How Ukraine's Air Force Is Pushing Hard to Modernize (And There Is a Big Reason)

By Oleg Belyakov [CC BY-SA 3.0 GFDL 1.2, CC BY-SA 3.0  ( or GFDL 1.2 (], via Wikimedia Commons
October 21, 2018 Topic: Security Region: Europe Blog Brand: The Buzz Tags: UkraineNATORussiaClear Skies 2018United States

How Ukraine's Air Force Is Pushing Hard to Modernize (And There Is a Big Reason)

Think NATO membership.


At 5:00 PM on October 16, a twin-engine Su-27UB1M jet fighter of the Ukrainian Air Force’s 831st Tactical Aviation Brigade smashed into the ground near the village of Ulaniv in western Ukraine.  According to a purported eyewitness account, the fighter entered an uncontrolled spin above the village, but the pilots adjusted its trajectory to crash in an empty field.

When rescue crews arrived at the crash site, they found two bodies in the two-seater’s tandem cockpit: that of Ukrainian Colonel Ivan Petrenko, the senior officer heading Ukraine’s Eastern Aviation Command—and Lieutenant Colonel Seth ‘Jethro’ Nehring of the California Air National Guard.


According to a post released by 144th Fighter Wing, the forty-four-year-old had flown F-16s for fifteen years before converting to the larger F-15Cs flown by the 194th Fighter Squadron.  The experienced pilot was serving as an aviation liaison officer for Clear Skies 2018, a two-week aerial exercise hosted by Ukraine involving over 950 personnel from nine countries.  The U.S. military's contribution included C-130J Hercules transports, six F-15Cs Eagles and a two-seat F-15D—the first deployment of Eagles to Ukraine in two decades. U.S. KC-135 tankers and MQ-9 Reaper drones based in Poland, as well as ground-based personnel, also participated in the exercise.

Most of the aircraft deployed to Starokostiantyiv Air Base, where Ukrainian counterparts had assembled a diverse fleet of MiG-29 and Su-27 fighters, Su-25 and Su-24 attack jets, An-26 transports, and Mi-8 and Mi-24 helicopters. Poland also sent its own F-16s to participate.

While previous trainings have focused on countering potent Russian electronic and drone warfare techniques encountered in Eastern Ukraine, Clear Skies reportedly focused on familiarizing Ukrainian air force personnel with NATO operating procedures to facilitate future training and operational cooperation.  This involved practicing diverse operational contingencies including medical evacuation, air sovereignty patrols, airborne assault or parachute landings, close air support for troops on the ground, calling in drone strikes, combat search and rescue operations, and even defensive cybersecurity measures.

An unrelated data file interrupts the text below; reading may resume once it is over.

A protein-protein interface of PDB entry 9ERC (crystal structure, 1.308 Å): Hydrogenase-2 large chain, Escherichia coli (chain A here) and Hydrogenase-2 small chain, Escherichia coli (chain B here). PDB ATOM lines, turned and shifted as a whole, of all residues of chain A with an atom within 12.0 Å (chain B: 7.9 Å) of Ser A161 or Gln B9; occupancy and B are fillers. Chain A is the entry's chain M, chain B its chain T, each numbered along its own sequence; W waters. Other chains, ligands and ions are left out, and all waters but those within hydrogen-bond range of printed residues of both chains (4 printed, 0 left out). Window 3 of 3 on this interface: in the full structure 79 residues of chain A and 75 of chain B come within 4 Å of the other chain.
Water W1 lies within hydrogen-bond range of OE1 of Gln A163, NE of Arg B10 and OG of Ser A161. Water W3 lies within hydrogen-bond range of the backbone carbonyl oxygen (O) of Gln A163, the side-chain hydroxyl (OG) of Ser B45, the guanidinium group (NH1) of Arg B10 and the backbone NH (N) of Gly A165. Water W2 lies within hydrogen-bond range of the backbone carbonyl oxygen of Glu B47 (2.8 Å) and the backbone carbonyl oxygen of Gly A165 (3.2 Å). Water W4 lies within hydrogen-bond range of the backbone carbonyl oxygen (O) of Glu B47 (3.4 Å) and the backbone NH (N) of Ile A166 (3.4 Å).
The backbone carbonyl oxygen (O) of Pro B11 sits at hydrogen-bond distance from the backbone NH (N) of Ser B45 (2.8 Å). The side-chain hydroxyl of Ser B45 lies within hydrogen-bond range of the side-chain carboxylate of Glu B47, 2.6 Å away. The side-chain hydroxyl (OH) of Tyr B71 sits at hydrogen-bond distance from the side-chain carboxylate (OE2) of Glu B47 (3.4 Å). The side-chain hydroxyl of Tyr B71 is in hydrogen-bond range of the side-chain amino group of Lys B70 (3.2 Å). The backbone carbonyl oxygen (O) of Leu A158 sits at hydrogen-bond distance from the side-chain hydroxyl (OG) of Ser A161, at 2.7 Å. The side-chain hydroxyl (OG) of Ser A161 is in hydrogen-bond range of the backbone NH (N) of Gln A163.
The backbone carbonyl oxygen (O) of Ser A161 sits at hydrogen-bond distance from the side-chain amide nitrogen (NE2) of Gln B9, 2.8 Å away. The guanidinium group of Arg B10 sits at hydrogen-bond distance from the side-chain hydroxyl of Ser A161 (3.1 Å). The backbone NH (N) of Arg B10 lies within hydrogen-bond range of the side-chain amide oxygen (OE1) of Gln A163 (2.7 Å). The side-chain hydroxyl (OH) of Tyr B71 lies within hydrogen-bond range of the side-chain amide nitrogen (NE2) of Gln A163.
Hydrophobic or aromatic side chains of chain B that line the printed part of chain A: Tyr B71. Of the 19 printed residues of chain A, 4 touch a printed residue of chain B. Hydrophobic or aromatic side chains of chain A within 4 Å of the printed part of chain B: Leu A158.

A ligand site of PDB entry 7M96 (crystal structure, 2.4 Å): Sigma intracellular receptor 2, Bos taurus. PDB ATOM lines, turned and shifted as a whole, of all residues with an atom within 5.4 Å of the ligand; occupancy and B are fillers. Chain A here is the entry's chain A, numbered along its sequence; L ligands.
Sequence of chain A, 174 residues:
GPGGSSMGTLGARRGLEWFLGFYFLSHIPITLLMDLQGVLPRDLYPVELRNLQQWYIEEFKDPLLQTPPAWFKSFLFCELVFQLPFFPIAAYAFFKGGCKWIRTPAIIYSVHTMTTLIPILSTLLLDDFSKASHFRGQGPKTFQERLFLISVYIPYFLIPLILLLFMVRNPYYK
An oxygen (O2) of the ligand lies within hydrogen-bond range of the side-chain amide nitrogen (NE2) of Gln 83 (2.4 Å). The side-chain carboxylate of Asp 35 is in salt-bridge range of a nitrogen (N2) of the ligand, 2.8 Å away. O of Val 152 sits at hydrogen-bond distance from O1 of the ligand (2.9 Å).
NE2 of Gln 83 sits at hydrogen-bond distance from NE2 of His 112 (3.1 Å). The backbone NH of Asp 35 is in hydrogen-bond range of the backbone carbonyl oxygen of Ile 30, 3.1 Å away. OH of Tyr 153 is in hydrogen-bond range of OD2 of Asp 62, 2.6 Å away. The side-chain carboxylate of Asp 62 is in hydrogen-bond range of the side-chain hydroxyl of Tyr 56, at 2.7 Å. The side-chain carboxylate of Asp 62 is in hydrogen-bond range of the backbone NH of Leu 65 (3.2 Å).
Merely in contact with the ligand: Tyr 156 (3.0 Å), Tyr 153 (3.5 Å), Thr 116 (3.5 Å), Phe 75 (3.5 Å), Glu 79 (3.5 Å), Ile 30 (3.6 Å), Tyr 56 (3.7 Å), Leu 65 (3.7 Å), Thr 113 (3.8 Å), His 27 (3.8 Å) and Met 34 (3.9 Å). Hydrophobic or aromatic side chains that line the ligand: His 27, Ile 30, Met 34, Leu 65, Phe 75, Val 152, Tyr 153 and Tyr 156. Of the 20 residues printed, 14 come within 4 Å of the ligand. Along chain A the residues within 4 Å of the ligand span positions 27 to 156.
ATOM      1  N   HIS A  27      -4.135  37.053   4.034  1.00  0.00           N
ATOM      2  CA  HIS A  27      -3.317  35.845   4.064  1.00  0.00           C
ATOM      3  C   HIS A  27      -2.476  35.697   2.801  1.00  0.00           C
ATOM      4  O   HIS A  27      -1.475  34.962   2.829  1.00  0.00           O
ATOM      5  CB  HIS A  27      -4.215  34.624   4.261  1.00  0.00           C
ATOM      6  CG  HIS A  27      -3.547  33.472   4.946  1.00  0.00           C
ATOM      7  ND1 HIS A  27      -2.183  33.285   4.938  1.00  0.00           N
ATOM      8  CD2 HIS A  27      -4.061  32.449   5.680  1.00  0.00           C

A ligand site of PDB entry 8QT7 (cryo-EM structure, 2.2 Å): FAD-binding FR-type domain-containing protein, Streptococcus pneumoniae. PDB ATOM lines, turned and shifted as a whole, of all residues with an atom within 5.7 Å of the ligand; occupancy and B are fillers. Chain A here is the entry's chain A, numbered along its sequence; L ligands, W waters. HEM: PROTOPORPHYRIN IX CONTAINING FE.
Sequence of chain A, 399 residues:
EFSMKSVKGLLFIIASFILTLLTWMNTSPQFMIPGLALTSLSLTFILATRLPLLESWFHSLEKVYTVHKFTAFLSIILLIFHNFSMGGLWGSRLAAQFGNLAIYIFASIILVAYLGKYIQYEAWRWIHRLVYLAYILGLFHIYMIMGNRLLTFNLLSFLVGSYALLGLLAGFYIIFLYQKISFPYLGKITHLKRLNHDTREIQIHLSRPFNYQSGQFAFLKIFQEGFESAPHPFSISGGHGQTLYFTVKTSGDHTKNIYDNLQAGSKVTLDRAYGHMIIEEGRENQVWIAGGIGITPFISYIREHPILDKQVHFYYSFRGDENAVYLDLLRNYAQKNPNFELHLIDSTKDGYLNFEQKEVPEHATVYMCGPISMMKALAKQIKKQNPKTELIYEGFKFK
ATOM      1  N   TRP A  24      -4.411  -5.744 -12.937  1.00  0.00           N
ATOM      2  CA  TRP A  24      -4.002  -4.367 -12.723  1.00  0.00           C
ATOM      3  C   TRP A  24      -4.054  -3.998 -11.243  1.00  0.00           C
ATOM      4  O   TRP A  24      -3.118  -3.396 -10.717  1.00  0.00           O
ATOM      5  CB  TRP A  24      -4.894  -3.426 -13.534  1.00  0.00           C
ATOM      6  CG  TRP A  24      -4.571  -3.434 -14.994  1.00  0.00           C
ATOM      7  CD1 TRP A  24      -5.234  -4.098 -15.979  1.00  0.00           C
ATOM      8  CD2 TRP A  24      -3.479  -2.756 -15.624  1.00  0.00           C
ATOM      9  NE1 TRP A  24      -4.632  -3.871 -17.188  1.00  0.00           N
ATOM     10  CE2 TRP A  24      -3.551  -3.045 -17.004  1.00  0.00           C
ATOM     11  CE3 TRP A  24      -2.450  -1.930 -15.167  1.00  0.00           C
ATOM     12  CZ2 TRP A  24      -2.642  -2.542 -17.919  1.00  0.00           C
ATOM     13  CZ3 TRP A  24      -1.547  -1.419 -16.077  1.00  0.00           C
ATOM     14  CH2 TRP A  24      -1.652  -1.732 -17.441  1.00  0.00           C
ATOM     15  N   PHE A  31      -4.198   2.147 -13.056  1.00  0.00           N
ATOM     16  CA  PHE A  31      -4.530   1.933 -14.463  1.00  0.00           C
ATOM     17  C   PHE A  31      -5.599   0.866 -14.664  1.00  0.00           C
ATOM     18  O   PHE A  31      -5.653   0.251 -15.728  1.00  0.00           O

As is customary for such exchanges, Petrenko was taking his American counterpart on a spin to familiarize him with the Su-27 Flanker jets the Eagles would be flying with.  In fact, the Su-27 is very much the Eagle’s Soviet-designed counterpart, a large, long-range fighter capable of attaining very high speeds and carrying heavy payloads while remaining famously maneuverable.  A wide variety of Flanker models today constitute the top air-superiority platforms of the air forces of Russia, China and India.

The cause of the accident remains under investigation, though fortunately the flight recorder has been recovered.  The airframe involved, Blue-070, according to some sources was delivered in 1991, retired in 2009, reactivated in 2014 and supposedly inspected before the exercise. Petrenko was reportedly also a highly experienced pilot who had flown combat missions in 2014.

Ukraine in the past has suffered serious aviation safety mishaps, which may be linked to inadequate maintenance or a reputed culture of daredevil low-altitude flying.  On July 27, 2002, a Ukrainian Su-27UB performing at the Skynliv airshow near Lviv lost power and cartwheeled directly through a crowd, killing eighty-three spectators in the deadliest airshow accident in history.  The pilots successfully ejected and pled in their defense that they had been required to perform maneuvers they hadn’t adequately prepared for.

Rebuilding the Ukrainian Air Force

After the latest crash, the Ukrainian Air Force is left with seventeen Su-27s, in addition to twenty-one MiG-29 Fulcrums, a lightweight short-range tactical fighter comparable to the F-16.  It also can muster thirteen Su-25 Frogfoot ground-attack jets, a dozen Su-24 supersonic bombers, and forty-six L-39 jet trainers which can serve in the light attack role.  Kiev is doing its best to update these aging warbirds after neglecting the force for decades after the dissolution of the Soviet Union.